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Most previous works in the database literature has focused on indexing lower dimensional data and on other types of queries besides similarity queries. The lc-d tree was one of the first structures proposed for indexing multidimensional data for nearest neighbor queries. Recently, this structure has been used in geographic information systems for queries like similarity queries, and might be useful for similarity indexing. Other methods such as space filling curves, linear quad trees, and grid files, do not scale well to high dimensions, but may be useful for medium dimensional data.
The R-tree and its most successful variant, the R*-tree, have been used most often for indexing high dimensional data in the database literature. However, since ranges are stored on each dimension, the index requires more space and time to search in higher dimensionality. For this reason, higher dimensional data typically is mapped to a lower dimensional space before indexing in R-trees.
The TV-tree is the only method in the database literature thus far that has been proposed specifically for indexing high-dimensional data. Performance comparisons clearly show that the TV-tree can be much more efficient than the R*-tree. However, the improved performance depends on two assumptions. The first assumption is that dimensions and the feature vectors are ordered by “importance.” This second assumption is that sets of feature vectors in the dataset will tend to exactly match on dimensions, especially on the first few “important” dimensions.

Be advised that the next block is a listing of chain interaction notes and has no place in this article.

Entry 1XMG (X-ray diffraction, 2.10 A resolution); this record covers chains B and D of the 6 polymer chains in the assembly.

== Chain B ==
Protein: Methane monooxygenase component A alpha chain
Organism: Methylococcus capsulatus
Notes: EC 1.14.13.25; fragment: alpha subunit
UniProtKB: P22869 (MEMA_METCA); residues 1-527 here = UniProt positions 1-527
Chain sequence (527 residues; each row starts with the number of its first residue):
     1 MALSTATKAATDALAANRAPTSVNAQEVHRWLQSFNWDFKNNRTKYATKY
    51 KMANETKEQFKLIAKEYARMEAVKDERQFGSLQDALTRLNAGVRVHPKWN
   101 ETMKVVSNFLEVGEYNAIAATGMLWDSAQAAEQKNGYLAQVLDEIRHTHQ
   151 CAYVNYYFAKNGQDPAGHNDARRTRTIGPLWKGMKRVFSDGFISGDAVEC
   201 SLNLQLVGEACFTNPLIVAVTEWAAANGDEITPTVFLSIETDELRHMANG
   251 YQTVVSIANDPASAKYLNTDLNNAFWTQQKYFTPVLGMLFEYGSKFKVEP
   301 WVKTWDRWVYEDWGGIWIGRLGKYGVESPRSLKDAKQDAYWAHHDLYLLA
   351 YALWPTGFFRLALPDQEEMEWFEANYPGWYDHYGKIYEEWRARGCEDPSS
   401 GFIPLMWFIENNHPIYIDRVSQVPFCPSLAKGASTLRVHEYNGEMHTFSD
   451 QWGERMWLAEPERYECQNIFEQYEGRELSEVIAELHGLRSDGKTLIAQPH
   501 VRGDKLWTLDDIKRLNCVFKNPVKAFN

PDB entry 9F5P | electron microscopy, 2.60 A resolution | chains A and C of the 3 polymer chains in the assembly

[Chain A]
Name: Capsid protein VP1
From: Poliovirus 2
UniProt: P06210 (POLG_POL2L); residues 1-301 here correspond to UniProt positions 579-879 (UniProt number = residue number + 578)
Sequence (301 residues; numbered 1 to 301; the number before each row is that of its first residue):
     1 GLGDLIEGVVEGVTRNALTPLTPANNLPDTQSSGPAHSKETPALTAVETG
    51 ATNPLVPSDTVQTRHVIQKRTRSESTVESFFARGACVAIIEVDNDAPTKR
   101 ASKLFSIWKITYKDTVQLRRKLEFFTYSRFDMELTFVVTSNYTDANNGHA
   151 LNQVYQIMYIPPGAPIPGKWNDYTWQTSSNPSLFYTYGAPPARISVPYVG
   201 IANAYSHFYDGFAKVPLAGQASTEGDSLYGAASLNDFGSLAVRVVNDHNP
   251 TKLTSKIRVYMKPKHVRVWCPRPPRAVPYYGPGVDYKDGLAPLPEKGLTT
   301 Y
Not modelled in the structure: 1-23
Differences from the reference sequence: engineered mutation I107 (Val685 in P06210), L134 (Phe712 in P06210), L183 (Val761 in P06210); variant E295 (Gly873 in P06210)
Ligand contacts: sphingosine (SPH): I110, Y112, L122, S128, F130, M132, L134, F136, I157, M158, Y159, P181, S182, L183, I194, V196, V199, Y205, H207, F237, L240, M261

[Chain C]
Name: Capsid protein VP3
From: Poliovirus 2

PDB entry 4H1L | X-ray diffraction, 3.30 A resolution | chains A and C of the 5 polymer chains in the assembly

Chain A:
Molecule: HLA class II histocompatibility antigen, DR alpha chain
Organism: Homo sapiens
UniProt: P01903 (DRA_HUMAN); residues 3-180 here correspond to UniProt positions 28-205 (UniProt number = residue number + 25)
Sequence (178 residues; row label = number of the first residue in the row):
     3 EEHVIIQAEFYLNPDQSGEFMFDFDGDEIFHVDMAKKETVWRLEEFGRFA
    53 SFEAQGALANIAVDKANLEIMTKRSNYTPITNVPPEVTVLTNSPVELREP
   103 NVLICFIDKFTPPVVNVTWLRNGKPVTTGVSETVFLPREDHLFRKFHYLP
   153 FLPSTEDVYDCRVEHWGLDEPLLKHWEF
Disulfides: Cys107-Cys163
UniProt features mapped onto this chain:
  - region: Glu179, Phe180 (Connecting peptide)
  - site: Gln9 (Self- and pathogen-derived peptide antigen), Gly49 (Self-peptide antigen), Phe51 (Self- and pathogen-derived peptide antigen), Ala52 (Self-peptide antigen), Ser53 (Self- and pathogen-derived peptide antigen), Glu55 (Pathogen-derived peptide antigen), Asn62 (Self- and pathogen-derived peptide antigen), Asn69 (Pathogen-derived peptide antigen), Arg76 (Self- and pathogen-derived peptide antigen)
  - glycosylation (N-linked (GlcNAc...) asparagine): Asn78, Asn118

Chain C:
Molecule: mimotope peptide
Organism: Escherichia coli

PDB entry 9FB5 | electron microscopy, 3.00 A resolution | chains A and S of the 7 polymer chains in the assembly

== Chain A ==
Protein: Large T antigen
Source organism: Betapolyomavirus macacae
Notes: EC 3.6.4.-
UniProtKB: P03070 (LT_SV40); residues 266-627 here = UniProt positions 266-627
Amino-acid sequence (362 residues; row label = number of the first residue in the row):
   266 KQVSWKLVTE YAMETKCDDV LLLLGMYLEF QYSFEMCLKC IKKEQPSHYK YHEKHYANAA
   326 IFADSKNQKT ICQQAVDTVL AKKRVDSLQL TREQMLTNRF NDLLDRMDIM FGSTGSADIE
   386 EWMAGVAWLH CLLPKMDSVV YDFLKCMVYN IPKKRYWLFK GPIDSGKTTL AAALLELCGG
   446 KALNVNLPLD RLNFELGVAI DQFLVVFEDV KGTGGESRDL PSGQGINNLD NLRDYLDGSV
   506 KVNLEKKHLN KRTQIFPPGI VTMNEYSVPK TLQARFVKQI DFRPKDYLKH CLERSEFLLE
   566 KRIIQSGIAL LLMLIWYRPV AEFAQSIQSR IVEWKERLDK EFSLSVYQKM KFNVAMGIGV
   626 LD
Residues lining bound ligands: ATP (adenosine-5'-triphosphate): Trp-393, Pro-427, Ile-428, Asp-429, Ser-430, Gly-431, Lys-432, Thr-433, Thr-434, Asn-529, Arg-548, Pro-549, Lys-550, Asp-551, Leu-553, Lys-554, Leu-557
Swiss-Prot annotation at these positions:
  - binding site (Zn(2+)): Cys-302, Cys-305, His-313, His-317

The first assumption is reasonable (if not desirable) since an appropriate transform may be used. The second assumption was not explicitly stated, Ln the paper, but a careful analysis of their algorithms reveals that their performance improvement depends upon it. In some applications, the original feature vectors contain a small set of discrete quantities, so the second assumption does hold.
Unfortunately, this second assumption will normally not be true in visual information systems, and in many other applications. Features in these applications are typically real-valued, so that chances of exactly matching on dimensions are negligible. In this case, the TV-tree reduces to an index on only first few dimensions. Small changes in the proposed algorithms should allow the TV-tree to be a modest improvement over the R*-tree in these applications. However, in this paper, we will refer to the R-tree (and variants) as the best previously known structure for similarity indexing because it has proven itself in more similarity indexing applications.
There is also related work outside of the database literature. In the information retrieval literature, work has been done on cluster fides that proposes structures similar to the SS-tree. In the image database community, a static indexing structure based on Kohonen nets was suggested. There is also related work in the computational geometry and vector quantization literature.
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